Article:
Women working on machinery in cotton mill (Wigan)

Economic and Industrial History Collections

The Library holds a wealth of primary sources for the study of Britain’s economic and industrial history.

Cotton mill construction plan showing staircase, tank tower, dust flues and loading doors
Cotton mill construction plan, from Theodore Sington, Cotton mill planning and construction (1897).

From cotton to computers, from dams to dyes, with particular strengths in textiles, railways, engineering, newspapers, pharmaceuticals and dyestuffs. Many of these collections date from the 19th century through to the middle of the 20th. More recent collections include the History of Computing Collections which document the post-war development of the computer industry and its important connections to Manchester. Alongside business records, the Library holds the records of several trade union and employer organisations.  


Major sources for the textile industry are the archives of individual cotton manufacturers such as: Samuel Oldknow (1756–1828), one of the most important figures in the cotton industry during the early Industrial Revolution; McConnel & Kennedy, the largest cotton spinning firm in Manchester in the early 19th century; Sun Mill, first of the so-called 'Oldham Limiteds’; Rylands & Sons, the most successful cotton firm in Britain in the late 19th century; W. M. Christy & Sons, the famous towel manufacturers from Droylsden; the Ashworth Cross Family, owners of the Ashworth cotton enterprise north of Bolton; and the Fielden Brothers of Todmorden, West Yorkshire. The Greater Manchester Mill Survey Archive contains information on all textile mills still extant in the county during the 1980s, many of which have subsequently disappeared. These substantial archives are supplemented by a variety of smaller collections, such as the papers of Samuel Hird (1878-1956), who rose from being a child worker in an Oldham mill to become a senior factory inspector.

Trade union archives from the cotton industry include the Bolton and District Operative Cotton Spinners’ Provincial Association and the Amalgamated Association of Operative Cotton Spinners. These are counterbalanced by the archive of the Ashton Textile Employers’ Association and the Oldham Textile Employers’ Association.

The Library holds numerous printed sources which support its rich holdings of archive materials relating to the textile industry, such a set of the Cotton Factory Times.

Other industries

There are significant holdings relating to: coal and iron (Thomas Botfield & Co., Sir William Boyd Dawkins); pharmaceuticals (James Woolley, Sons & Co. and Manchester Pharmaceutical Association);  chemicals and dyestuffs (ICI Dyestuffs Division and its predecessors); newspapers (Guardian, formerly Manchester Guardian); electro-chemistry and metallurgy (R. S. Hutton); engineering (Simon Engineering Group, William Dale & Sons and the B. R. Faunthorpe collection relating to Joseph Whitworth); railways and mining in central and southern Africa (Tanks Group); ceramics (Josiah Wedgwood); international trade (Heald Family Papers, Hodgson, Robinson & Co., John Micklethwaite, Owen Owens and Pietro Tealdi); and watermills and windmills (E. Mitford Abraham).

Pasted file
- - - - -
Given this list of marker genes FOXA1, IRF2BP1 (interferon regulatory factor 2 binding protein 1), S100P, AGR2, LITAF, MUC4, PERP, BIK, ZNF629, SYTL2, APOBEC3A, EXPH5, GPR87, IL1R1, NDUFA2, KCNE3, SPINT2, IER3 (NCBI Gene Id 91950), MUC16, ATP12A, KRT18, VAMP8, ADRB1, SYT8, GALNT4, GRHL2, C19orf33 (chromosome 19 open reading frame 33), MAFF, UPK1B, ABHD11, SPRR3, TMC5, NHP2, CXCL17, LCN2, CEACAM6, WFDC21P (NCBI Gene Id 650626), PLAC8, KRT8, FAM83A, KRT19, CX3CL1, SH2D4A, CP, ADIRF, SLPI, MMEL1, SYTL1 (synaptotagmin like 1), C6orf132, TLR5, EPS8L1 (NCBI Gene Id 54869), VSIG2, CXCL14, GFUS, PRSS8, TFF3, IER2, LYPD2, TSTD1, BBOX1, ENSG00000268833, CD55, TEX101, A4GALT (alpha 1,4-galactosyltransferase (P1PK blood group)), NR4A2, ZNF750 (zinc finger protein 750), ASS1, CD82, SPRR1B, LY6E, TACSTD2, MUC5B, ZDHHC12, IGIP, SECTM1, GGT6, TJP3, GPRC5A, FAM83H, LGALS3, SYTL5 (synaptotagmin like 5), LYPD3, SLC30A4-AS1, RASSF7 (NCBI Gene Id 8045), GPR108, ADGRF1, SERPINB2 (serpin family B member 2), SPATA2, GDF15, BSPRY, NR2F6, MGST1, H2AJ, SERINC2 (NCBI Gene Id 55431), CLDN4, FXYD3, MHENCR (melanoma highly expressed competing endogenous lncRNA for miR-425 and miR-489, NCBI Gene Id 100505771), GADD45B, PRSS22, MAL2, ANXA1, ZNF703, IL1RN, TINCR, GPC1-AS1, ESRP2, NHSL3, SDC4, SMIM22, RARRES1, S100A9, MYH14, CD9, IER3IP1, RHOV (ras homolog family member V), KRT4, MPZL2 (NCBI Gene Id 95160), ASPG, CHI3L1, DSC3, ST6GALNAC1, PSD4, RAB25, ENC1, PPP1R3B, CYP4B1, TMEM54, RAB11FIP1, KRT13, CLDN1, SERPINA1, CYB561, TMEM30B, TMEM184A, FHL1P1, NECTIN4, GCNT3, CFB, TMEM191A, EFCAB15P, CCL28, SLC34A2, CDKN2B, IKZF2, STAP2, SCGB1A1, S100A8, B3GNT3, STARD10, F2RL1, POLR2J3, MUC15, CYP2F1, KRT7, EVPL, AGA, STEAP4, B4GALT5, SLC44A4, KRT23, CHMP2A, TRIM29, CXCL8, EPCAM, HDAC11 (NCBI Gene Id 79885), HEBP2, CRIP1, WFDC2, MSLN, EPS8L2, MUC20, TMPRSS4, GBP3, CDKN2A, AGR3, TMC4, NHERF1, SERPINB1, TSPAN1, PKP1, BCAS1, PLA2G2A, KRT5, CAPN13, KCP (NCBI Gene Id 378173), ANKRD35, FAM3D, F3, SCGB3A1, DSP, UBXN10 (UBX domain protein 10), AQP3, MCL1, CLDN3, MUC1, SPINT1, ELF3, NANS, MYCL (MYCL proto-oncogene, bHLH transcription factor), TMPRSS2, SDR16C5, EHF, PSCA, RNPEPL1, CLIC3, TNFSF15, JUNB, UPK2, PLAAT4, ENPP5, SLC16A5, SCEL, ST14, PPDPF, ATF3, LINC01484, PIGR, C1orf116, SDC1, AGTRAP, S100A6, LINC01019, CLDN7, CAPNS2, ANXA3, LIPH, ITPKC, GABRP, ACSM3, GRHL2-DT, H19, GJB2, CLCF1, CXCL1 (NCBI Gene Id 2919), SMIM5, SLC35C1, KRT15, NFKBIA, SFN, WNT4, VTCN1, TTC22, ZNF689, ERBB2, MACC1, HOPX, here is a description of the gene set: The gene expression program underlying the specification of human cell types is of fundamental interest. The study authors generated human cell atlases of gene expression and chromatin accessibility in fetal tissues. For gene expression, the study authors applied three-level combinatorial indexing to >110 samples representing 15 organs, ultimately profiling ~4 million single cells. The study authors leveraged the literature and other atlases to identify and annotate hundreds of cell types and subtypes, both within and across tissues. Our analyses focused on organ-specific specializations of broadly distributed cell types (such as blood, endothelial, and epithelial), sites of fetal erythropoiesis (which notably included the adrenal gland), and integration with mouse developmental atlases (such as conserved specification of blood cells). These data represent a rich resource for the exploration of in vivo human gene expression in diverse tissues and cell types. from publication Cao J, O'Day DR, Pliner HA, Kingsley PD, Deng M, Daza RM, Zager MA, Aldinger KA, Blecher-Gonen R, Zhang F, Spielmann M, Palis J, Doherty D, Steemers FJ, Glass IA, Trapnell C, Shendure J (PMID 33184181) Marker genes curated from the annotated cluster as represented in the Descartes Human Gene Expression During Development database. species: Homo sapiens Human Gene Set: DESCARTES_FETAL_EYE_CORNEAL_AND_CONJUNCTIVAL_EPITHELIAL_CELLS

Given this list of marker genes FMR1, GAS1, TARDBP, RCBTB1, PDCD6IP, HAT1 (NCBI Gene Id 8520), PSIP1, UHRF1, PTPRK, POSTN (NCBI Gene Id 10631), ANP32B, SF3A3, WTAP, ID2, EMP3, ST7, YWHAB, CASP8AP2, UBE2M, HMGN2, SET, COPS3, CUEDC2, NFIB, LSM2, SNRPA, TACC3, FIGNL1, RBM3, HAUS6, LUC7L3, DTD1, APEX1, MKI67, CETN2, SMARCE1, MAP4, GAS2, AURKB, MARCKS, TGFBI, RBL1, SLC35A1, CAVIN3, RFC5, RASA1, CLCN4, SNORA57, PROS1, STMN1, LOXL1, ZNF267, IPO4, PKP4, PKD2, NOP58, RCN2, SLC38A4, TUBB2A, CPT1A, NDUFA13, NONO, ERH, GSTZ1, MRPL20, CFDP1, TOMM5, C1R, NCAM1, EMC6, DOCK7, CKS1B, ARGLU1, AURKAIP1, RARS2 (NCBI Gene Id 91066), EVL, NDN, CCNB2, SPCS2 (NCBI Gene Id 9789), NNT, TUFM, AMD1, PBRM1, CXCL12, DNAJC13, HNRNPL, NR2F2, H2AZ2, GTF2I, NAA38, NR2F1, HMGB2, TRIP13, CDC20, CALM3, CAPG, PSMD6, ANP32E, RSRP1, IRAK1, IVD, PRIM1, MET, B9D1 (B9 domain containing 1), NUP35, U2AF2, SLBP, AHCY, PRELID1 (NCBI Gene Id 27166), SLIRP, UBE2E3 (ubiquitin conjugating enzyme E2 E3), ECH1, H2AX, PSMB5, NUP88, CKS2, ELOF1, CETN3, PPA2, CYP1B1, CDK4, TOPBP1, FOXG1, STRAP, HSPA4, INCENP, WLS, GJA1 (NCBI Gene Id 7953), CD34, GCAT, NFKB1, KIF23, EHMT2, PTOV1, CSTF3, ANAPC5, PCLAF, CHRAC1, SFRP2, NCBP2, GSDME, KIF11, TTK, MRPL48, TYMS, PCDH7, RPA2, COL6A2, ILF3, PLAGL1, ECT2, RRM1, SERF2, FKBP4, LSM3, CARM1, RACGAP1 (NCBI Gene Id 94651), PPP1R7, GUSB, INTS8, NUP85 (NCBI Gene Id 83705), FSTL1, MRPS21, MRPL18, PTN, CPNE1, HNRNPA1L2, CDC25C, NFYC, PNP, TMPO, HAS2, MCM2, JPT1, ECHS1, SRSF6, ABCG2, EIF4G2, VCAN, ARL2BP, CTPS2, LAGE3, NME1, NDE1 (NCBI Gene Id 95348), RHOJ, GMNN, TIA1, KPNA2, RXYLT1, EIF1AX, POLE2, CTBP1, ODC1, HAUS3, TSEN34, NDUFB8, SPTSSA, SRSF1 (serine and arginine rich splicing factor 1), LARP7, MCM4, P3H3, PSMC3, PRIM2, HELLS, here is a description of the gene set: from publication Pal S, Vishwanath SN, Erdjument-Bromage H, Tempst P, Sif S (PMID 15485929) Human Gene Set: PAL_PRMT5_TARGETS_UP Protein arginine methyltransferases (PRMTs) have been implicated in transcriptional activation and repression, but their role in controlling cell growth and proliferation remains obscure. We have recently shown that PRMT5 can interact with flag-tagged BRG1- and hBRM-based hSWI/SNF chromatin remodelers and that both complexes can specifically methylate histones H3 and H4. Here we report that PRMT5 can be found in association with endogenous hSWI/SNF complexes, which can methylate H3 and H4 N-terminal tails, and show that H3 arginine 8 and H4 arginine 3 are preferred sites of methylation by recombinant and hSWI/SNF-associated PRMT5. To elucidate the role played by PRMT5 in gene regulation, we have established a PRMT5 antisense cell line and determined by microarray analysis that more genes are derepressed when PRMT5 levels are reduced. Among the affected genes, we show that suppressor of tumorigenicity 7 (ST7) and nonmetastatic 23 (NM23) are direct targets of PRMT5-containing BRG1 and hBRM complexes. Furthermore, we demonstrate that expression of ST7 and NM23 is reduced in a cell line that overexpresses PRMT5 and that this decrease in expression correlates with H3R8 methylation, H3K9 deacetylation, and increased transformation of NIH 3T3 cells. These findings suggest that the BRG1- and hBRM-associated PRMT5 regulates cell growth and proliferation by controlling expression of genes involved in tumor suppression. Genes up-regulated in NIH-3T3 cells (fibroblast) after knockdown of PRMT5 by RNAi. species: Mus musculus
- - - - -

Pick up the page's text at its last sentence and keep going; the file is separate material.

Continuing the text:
The substantial archives of consulting geologists Sir William Boyd Dawkins (1837-1929), Edgar Morton (1898-1973) and Peter Rowe (1922-1997) are relevant to a wide range of industries for which they provided consultancy services, especially civil engineering, construction, water supply and electricity generation.

Trade union archives date from the earliest years of the mass organization of labour and cover textiles (see above), engravers (Amalgamated Union of Engravers to Calico Printers and Paper Stainers, and the United Society of Engravers), and professional and clerical staff. Trade and employers’ organizations include the Manchester Pharmaceutical Association.

The Library also holds a collection of documents submitted to the public inquiry held between June 1994 and March 1995 to consider the planning application for the construction of a second runway at Manchester Airport, and the archives of two committees charged with examining and improving accounting standards and auditing practices in the 1970s and ’80s.

Special attention should be drawn to the Kenneth Brown Railway Collection, and to several associated collections. These contain a wealth of information on all aspects of railway history and operations, and in particular on the early development of railways in Britain. They include monographs, periodicals, Parliamentary papers and plans, and much ephemera such as tickets and timetables, from the 1830s onwards.

Printed sources include numerous individual works on general economic and industrial history, and on specific industries such as engineering and chemical manufacture.

Physical collections

Physical collections

Digital collections

Digital collections